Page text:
Paris Part 2: Other Last Names

Cities: the Tentacular and the Sporadic

One of the overwhelmingly impressive aspects of the city landscape in Paris is its division of cultural spheres. It is after all divided into two heterogeneous universes—the left bank and the right bank— each with their own identities, density of air, pace or speed, legacies. The images are so different on the two sides of the Seine River despite the physical closeness and the numerous bridges. But bodies of water are not always dividers, especially those that run through the cities instead of serving as borderlines. Among such cases, the Victoria Harbor in Hong Kong presents an almost perfect isomorphous scenery with the skyscrapers of the business tycoons and the onrushing streams of capital.

On top of that layer, Paris is also highly striated. It’s all about streets—not blocks, not cardinal directions, but streets. The museum on Rue Beaubourg, the comic book stores on Rue Dante, the Chinatown (or more precisely, the China street) on Rue au Maire, the cluster of galleries from Rue Chapon to Rue de Turenne… These streets, highly structured and clearly divided, generate linear centers of gravities summoning different groups of people. In each street, there is a symbiotic system with competition, communication, and synergy, which is maintained and invigorated by all the players that decide to move in and be part of the game. For veteran gallery goers, this means that you walk into one of the gallery streets and an hour later, you basically know already what’s going on in the city’s art scene. But if you happen to let your mind wander and walk into the wrong street, even if it’s just the neighboring one, next thing you know you are probably lost in scarfs and rhinestone necklaces.

Looking at the major European models, J. Pedro Lorente compares museums to cathedrals in the sense that they both are fundamentally urban phenomena. With its incomparable art history and abundant resources, Paris is a city where one could see the Francis Bacon retrospective at the Pompidou Center, Tracey Emin at the Orsay, and the wide-spectrum tree show at Cartier Foundation all at the same time. Balancing the sheer scale of the museums while staying within their reaches, galleries assemble together and cherish an idea of connectedness.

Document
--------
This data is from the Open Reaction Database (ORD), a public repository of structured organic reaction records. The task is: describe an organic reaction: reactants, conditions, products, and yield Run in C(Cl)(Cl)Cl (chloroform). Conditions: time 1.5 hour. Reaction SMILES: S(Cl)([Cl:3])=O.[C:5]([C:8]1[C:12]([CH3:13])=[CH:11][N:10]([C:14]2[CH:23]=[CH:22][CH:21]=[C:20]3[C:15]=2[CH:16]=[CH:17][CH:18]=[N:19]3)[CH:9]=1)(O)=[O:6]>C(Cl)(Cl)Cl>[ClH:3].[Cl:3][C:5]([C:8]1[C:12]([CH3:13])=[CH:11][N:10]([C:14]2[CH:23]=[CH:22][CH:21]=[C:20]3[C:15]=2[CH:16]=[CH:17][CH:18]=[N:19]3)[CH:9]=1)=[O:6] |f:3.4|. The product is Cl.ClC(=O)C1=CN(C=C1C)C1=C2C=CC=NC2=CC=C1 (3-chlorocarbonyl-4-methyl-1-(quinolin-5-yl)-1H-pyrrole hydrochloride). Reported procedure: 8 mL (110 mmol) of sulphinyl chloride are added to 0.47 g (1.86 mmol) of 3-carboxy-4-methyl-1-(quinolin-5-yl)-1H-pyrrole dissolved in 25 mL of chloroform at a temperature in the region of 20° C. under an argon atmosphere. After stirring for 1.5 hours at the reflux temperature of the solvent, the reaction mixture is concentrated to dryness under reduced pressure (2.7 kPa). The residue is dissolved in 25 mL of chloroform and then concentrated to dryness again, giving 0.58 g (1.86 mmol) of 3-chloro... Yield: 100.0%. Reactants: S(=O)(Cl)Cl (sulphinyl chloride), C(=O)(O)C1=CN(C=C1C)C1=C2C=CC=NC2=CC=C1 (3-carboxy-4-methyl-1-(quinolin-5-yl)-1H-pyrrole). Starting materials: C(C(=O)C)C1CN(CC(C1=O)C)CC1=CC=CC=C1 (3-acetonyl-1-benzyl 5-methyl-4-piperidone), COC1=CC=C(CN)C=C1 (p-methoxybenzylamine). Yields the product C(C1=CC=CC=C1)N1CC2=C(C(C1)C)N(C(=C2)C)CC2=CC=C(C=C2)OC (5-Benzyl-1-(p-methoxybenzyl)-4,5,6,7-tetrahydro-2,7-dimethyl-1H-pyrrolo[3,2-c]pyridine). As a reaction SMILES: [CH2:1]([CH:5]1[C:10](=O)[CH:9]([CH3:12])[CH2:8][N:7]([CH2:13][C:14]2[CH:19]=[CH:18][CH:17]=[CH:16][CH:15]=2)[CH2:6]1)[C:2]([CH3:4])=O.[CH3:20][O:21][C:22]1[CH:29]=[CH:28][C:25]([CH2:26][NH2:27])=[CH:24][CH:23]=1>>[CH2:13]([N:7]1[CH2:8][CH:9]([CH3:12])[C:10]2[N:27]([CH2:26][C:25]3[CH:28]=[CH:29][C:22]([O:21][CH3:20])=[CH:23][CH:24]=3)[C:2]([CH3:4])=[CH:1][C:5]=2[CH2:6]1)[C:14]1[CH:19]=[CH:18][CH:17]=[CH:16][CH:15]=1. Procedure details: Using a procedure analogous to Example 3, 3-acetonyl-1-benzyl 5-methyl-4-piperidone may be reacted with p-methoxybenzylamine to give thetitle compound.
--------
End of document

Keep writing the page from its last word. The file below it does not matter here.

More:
Such a system hasn’t made its way out of the European model, with the possible exception of NYC. In the case of Tokyo, despite the great number of museums there, very often it is the public and private spaces in the surrounding prefectures that present exhibitions that are more innovative or daring. Within the city, galleries and museums are so scattered that it is not uncommon to find an art space in the middle of a residential area with no other cultural attractions nearby. The discreteness helps to break away from the structure seen in Paris which is often hierarchical due to the historical legacies, but Tokyo doesn’t make a smooth case for decentralization either. On the contrary, the hierarchy here resides deeply in the people and resources in circulation, in spite of their remarkable mobility required by the geographical distribution. The microhistory and microsociology are fairly active in circles set in their ways, where the grand narrative is never replaced. If anything, it’s rather reinforced by the actors from the micro scenes trying to join the grandiose invitation-only party backstage. Such is the Tokyo paradox, the inherent fear of change within a city that has experienced near total destruction twice in the 20ieth century and continues to gleefully tear down and rebuild at will. There was recent discussion that one of the few remaining ‘authentic’ areas of the city, Yanaka, would suffer a similar fate, prompting various petitions to ‘preserve’ it as is. 

Last Summer in Beijing, Stephen Sarrazin used the concept of ‘ecosickness’ to frame a cultural environment whose parts are so disconnected as to do away with the body, with the biosystem, and posit the fiction of a fractured sustainability. Paris is a ‘walking’ city once you avoid its congested main arteries, which believes in communities (from Blanchot to Nancy) that are connected by the streets, vessels whose flows carry us from from Thaddeus Ropac to Almine Rech, from the Swiss Cultural Center to Rue Chapon’s Galerie Tokonoma, providing a sense of measure. Paris currently suffers from other ills, and others streets have witnessed gatherings of groups feeling excluded. All is not well.

Z. with S.

Galerie Michel Rein: Enrique Ramírez

Galerie Thaddaeus Ropac: Arnulf Rainer

Galerie Chantal Crousel: Gabriel Orozco

Perrotin: Lionel Estève

Almine Rech: Tarik Kiswanson


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